Explanation:
Words and ideas are stored in networks that are called schema - new words fall off unless they touch the preexisting schema and can attach themselves to that and then they also come with their own schema and so expansion takes place (Vygotsky, 1962).

  • More than just a list of words – high frequency, academic and low frequency groups of words
  • Important to teach lexical ‘chunks’ not just words on their own so that students start to understand the words in context and that helps with the grammar too (Lewis, 2002).
  • Subject specific vocabulary is important as a basis for understanding subject concepts

Justification:
  • Having the vocabulary tools is critical for both understanding new learning and expressing that learning in spoken and written contexts.
  • A majority of assessments in New Zealand Schools require students to be competent users of vocabulary tools.
  • One of the Key competencies in the New Zealand Curriculum: " Using language, symbols, and texts is about working with and making meaning of the codes in which knowledge is expressed " (Ministry of Education, 2007, P.14).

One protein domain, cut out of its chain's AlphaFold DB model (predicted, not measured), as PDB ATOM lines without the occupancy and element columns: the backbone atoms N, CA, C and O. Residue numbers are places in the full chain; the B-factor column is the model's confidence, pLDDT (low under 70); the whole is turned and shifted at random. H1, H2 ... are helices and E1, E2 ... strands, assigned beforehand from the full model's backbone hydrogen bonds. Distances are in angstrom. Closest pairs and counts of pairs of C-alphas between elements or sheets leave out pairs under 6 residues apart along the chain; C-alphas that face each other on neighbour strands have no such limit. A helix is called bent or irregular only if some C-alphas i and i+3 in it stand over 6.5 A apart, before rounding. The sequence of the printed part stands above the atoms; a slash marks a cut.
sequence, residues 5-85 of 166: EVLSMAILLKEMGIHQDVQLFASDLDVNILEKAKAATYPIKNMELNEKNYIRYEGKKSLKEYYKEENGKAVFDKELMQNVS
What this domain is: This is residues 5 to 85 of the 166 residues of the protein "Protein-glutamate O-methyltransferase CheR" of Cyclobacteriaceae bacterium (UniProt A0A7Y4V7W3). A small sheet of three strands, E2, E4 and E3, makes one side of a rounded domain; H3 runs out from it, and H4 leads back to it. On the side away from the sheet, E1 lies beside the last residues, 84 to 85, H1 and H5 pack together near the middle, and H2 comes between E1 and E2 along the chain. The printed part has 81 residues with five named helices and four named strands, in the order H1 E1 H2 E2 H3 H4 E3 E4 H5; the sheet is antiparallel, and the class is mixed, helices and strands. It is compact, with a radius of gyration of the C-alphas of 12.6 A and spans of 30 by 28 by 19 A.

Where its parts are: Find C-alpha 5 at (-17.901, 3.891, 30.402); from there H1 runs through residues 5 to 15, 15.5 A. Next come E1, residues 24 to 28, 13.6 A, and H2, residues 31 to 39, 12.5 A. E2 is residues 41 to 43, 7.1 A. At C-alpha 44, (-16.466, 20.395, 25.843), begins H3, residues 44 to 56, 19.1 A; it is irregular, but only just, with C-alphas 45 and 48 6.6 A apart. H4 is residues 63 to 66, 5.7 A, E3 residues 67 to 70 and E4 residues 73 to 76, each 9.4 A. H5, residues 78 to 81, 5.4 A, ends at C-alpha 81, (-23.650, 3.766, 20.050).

A slide show by Chris Lowman based on Lewis (1993)

Implications:


  • Vocabulary should be seen as more than just a list of words and can be categorised into high frequency, academic and low frequency groups of words.
  • It is important to teach lexical ‘chunks’ not just words on their own so that students start to understand the words in context and that helps with the grammar too (Lewis, 2002). An example to illustrate this would be teaching the way a director uses the film technique of close-up camera shots. All the italicized chunk needs to be taught so that students do not write about the camera closed up in their response to film essays as happened with one of my students.
  • Subject specific vocabulary is important as a basis for understanding subject concepts.



References:

Lewis, M. (1993). The Lexical approach. The state of ELT and a way forward. Boston USA: Thomson Heinle.

Lewis, M. (2002). Implementing the lexical approach. Putting theory into practice. Boston USA: Thomson Heinle.

Ministry of Education. (2007). The New Zealand curriculum. Wellington: Learning Media.

Vygotsky, L.S. (1962). Thought and language. Cambridge, Massachusetts: MIT Press